Americans have created a self-destructive relationship with food that is fueling chronic disease epidemics and driving up healthcare costs.
"Other cultures do not behave the way we do with our food," Rebecca Katz, a California-based chef and author of three books based on her philosophy of "sustainable nourishment," told me recently. "We want it cheap and we want it fast, and there's a price to be paid for that. We have to get back to the basics."
The Baltimore native is a longtime chef who earned a master's degree in nutrition and health education from Hawthorn University. In 1999, she experienced the powerful connection between health and food first-hand when her father was diagnosed with cancer. Katz had no idea how to cook for someone fighting laryngeal cancer, and neither did anyone else.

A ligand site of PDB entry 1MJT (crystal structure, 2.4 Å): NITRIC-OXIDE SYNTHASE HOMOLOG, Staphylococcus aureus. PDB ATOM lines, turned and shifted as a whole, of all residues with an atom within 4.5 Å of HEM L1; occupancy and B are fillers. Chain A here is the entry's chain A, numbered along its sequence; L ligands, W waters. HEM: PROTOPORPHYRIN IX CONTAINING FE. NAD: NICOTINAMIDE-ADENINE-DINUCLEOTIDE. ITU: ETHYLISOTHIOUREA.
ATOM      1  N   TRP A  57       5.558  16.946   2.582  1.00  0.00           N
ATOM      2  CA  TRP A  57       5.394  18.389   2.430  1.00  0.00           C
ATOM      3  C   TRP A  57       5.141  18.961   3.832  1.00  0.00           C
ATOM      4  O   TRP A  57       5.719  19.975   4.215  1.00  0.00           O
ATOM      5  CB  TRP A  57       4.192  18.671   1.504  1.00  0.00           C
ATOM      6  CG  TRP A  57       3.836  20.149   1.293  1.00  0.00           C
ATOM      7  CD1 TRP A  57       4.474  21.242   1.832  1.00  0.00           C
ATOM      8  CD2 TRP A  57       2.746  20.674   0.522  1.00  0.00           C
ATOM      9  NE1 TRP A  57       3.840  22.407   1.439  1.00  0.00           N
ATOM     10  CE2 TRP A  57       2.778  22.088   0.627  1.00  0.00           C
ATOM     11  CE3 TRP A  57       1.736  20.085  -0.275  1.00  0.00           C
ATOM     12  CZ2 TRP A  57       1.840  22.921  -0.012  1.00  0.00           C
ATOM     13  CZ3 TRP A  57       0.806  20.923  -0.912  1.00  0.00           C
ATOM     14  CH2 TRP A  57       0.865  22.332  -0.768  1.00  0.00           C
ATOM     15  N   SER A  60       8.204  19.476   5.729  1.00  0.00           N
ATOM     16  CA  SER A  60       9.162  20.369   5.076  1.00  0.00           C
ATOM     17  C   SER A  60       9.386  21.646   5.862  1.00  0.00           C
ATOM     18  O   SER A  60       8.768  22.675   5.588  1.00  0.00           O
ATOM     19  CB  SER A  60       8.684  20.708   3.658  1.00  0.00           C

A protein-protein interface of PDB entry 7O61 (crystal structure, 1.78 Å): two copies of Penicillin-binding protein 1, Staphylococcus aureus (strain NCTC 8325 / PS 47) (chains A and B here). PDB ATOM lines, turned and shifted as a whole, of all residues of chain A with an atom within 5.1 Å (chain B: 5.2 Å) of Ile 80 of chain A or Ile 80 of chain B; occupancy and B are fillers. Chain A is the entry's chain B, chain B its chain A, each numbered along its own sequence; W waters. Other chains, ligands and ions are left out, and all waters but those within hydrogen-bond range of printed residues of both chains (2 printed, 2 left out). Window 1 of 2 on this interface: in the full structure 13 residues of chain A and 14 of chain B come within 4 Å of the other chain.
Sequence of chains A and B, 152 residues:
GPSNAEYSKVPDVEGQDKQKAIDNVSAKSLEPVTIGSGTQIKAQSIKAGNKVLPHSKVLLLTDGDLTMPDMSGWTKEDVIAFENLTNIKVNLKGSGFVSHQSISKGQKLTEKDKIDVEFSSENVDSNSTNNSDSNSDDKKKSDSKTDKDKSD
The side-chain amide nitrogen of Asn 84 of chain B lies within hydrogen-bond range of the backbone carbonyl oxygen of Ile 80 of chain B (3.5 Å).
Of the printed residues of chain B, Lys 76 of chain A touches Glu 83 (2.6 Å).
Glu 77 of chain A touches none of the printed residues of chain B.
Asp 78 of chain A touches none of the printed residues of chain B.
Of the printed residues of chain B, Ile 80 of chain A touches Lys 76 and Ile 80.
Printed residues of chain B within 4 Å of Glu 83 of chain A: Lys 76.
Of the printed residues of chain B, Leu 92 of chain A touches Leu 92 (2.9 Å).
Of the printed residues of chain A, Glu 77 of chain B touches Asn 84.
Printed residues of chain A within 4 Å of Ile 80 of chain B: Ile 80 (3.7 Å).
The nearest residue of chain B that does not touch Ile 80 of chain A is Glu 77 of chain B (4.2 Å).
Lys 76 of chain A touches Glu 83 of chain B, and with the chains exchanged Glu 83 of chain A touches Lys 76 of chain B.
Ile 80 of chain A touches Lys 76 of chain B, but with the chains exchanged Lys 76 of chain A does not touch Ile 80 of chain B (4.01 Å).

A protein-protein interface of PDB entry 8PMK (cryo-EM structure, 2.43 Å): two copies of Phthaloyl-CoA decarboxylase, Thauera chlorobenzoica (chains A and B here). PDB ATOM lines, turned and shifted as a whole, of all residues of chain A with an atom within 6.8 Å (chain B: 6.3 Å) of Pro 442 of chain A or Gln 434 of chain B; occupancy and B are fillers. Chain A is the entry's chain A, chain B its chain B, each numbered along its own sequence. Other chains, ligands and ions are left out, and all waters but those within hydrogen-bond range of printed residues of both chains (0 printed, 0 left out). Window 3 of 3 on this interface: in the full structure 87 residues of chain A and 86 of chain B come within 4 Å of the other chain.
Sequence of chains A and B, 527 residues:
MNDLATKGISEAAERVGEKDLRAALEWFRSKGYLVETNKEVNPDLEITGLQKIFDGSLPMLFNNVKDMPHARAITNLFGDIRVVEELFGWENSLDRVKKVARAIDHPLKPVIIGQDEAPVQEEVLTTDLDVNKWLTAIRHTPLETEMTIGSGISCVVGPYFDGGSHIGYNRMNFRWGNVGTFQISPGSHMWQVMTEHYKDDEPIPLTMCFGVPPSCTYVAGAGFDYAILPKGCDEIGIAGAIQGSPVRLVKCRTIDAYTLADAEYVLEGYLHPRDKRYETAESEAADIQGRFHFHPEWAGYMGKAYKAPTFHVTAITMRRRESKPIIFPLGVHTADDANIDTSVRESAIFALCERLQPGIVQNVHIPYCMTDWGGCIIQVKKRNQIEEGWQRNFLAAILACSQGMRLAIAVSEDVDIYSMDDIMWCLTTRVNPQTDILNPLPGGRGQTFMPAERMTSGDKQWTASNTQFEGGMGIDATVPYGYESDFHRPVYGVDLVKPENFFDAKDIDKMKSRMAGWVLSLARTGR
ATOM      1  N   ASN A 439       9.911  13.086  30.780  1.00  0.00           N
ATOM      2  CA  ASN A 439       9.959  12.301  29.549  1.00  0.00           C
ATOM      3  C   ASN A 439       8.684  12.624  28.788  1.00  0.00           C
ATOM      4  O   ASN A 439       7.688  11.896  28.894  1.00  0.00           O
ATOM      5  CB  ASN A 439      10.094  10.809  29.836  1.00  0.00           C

"At that time, food and cancer was like inviting ants to a picnic. Nobody wanted to talk about it," she told me. "There was so much more science to look at."
Since then, Katz has taken a careful look at the scientific data linking food to clinical outcomes.
Her second book, The Cancer-Fighting Kitchen, notes some powerful data points, including the astounding figure that as many as 80 percent of cancer patients are malnourished, "in some cases leaving them too weakened to withstand ongoing treatment."